Before we pinch the keys, we should talk about the transmission. Transferring power to road level is a six-speed Getrag G50/21 close-ratio gearbox with Motorsport Cup limited-slip differential and a lightweight 997 GT3 RS 4.0 clutch and flywheel, helped along in the shifting department by an FD MotorSports RSstyle Golden Rod and topped with a Function First performance gear lever and knob. If all this reads like a menu, then I guess it is unavoidable. The parts maketh the car, after all. It’s the ethos that counts more than anything, though.
Above and below All credit to Peter for not being fussy about using his 993 in challenging weather, as we experienced during our photo shoot, though the car’s bright blue paintwork had no trouble cutting through thick fog.
Hardcore as this build might sound, Peter is determined for it to be a 993 that will get regular road use. To this end, he maintains drivability is crucial. “You’ve got to be able to spend more than half an hour in a car. If it’s too hardcore for the road, then it’s not going to work. The build will have failed.” Well, then. Hit or miss? Firstly, Peter is spot on. If it doesn’t work on the UK’s ‘unique’ roads, then it’s not fit for purpose. This applies to both the chassis and the engine. Revs are good, but torque is crucial, too. If you’re pogoing from one side of the road to other, while trying to access a power-curve looking like the north face of the Eiger, then you’ve built a car for the track, not the street. Funnily enough, the first 911 RS I ever drove was a 993. I therefore have a bit of history with the model. I was beguiled by its on-road stability and allround planted feel, particularly the rear, taken up by Porsche’s LSA (Lightweight, Stable, Agile) rear axle suspension system, which made immediately clear where the 964 Carrera RS was going wrong. If anything, though, despite what I’ve wanged on about in terms of on-road suitability, the standard 993 Carrera RS was perhaps a little too sophisticated.
Has Peter’s car closed the gap, but not completely crossed it, with its extra power and certainly more hardcore suspension? Yes, I reckon so. The flat-six at play may not yet be at peak potential, but its lack of inertia is felt directly through the throttle as the revs flair, a testimony to the unit’s balanced components. The only drawback is a slightly tricky clutch, but you soon get used to it. There may be more to come, but this car feels plenty strong enough to me, with mid-range guts and a top-end coming alive, flexible and responsive, with a delicious hollow bark.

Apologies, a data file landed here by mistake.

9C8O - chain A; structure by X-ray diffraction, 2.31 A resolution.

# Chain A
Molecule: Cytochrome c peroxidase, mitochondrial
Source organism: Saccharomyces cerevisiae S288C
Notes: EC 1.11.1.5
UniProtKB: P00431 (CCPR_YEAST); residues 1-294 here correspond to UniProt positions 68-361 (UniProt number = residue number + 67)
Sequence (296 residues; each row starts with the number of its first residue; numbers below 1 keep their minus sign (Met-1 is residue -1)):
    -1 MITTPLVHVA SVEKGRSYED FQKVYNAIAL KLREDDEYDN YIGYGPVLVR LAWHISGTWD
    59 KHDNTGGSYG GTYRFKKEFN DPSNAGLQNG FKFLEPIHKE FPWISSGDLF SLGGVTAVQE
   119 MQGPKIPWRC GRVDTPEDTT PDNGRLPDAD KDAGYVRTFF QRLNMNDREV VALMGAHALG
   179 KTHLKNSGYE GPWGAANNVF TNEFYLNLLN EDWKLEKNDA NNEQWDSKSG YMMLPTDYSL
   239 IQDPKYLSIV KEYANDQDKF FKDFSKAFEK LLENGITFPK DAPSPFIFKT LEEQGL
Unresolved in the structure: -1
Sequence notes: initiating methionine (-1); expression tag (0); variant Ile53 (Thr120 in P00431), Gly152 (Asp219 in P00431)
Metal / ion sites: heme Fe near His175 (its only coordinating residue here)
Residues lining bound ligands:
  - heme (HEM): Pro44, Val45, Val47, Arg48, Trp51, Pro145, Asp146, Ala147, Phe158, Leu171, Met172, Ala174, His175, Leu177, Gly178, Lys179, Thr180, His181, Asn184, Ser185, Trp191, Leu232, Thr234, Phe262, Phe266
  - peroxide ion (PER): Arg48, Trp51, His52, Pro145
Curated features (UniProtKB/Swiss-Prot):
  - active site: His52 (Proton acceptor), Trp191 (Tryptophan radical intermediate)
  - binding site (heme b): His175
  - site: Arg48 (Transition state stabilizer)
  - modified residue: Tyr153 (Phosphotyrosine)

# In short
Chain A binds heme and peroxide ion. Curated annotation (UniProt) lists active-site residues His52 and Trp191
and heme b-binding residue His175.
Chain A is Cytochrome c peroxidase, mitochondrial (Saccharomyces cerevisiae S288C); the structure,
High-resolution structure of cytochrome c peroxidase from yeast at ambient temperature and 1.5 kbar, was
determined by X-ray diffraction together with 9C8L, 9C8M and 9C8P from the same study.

It’s the suspension and overall ride I’m more interested in. Fortunately, we’ve inadvertently found some quite nasty Buckinghamshire B-roads for a full work out. And praise be, it’s good. Very good. Detailed dialogue connects me with the road surface, and despite front camber angles set for fast turn in, the front end doesn’t fidget or dart around. Pleasingly, both front and rear work with the road’s lumps and bumps, rather than against them. Like all the best 911 chassis, you can relax into the driving experience and let the car just go. It’s not quite sitting back and enjoying the ride, but if you’re hanging on grimly to the wheel, then things aren’t working.
Is there any comparison between the car Matt built and Peter’s vision for the same 911, born into reality and the star of this 911 & Porsche World article? Er, no, not really. They’re based on the same 993, but that’s about as far as it goes. Reluctantly, I hand the keys back, but not before a final stroll around Peter’s project. I fear we haven’t done it justice on a snatched test day in what is early December, but equally big respect to him for not being precious about braving the elements. This is a stunning build, one that keeps throwing up details, a testimony to all those involved. With more to come from the engine, I’m thinking it’s unfinished business. Another go Peter? Please?
Above Expect to see the car making many appearances during the highly anticipated 2023 show season.
Above Every inch of the car has been painstakingly renovated, not least the interior, which benefits from a retrim
Above Affectionately referred to as ‘The Rat’, this stunning Shark Blue 993 RS replica stunned visitors to Porsche Club Great Britain’s recent Christmas party, hosted at Bicester Heritage.